‘Joblessness at peak, Modi’s model flawed’: Meet BSP political heir Akash Anand

In his first interview, Anand spoke about the challenges facing the BSP.

WrittenBy:Atul Chaurasia
Date:
   

Newslaundry’s Another Election Show is traversing the constituencies that are on the cusp of phase one polling. In this episode, we sit down with Akash Anand, the national convenor of Bahujan Samaj Party and its chief Mayawati’s nephew.    

Anand gave his first election speech in Agra ahead of the 2019 Lok Sabha poll – 48 hours after Mayawati was banned from campaigning. The 29-year-old is now being sought as the four-time former Chief Minister’s successor. Although not contesting the polls, he is second after Mayawati in the list of “star campaigners” of the party.

The BSP’s political heir began his election campaigning from Nagina, where the party won in the previous polls despite the Modi wave of 2019. This time, it has fielded Surendra Pal Singh in the constituency against Azad Samaj Party’s Chandrashekhar Azad. Also in the fray are SP’s Manoj Kumar and BJP’s Om Kumar.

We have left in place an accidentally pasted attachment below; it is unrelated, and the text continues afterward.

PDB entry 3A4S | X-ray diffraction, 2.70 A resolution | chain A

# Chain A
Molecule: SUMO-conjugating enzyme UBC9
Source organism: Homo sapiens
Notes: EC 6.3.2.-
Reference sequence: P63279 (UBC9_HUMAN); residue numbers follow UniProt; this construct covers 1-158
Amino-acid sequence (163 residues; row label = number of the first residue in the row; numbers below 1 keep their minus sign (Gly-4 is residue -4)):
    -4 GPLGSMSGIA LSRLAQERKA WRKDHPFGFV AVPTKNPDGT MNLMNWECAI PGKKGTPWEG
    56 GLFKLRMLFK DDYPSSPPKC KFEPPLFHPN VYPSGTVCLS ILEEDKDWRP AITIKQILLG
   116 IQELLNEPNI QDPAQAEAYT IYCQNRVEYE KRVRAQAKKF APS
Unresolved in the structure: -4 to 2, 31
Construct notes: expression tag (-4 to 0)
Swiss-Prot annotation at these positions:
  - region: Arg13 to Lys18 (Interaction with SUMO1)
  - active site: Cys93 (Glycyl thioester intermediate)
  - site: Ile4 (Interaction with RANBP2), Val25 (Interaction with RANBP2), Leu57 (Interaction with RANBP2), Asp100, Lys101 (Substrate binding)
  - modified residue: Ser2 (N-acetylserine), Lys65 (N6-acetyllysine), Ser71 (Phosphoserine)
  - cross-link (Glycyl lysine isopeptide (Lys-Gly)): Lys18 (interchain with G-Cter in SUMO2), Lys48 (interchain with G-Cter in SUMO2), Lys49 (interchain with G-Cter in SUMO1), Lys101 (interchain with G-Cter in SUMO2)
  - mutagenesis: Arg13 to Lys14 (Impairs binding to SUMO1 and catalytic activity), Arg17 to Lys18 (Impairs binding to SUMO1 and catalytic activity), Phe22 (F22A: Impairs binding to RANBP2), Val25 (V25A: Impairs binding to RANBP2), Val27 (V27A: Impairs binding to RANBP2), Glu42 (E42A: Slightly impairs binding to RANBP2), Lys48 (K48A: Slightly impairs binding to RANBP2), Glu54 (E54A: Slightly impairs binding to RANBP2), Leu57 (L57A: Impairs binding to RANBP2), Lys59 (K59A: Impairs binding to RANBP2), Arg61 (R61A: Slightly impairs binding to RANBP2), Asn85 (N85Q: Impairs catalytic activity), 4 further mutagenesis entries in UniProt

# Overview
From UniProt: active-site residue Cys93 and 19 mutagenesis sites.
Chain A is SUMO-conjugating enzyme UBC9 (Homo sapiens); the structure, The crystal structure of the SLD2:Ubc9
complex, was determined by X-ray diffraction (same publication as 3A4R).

In this conversation with Atul Chaurasia, Anand spoke about the challenges facing the BSP, decline in its vote bank, politics of Chandrashekhar Azad, allegations of being the BJP's B-team, and the INDIA alliance.

Watch.

Also see
article imageAnother Election Show: In Azam Khan-bastion Rampur, what’s the poll plank? Ram mandir or jobs?
article image‘My son is in the fray, have to make him win’: Harish Rawat on Uttarakhand poll losses, ‘nepotism’
article imageAnother Election Show: In Uttarakhand, what will decide votes? UCC, Ankita Bhandari or illegal tombs
subscription-appeal-image

Power NL-TNM Election Fund

General elections are around the corner, and Newslaundry and The News Minute have ambitious plans together to focus on the issues that really matter to the voter. From political funding to battleground states, media coverage to 10 years of Modi, choose a project you would like to support and power our journalism.

Ground reportage is central to public interest journalism. Only readers like you can make it possible. Will you?

Support now

Comments

We take comments from subscribers only!  Subscribe now to post comments! 
Already a subscriber?  Login


You may also like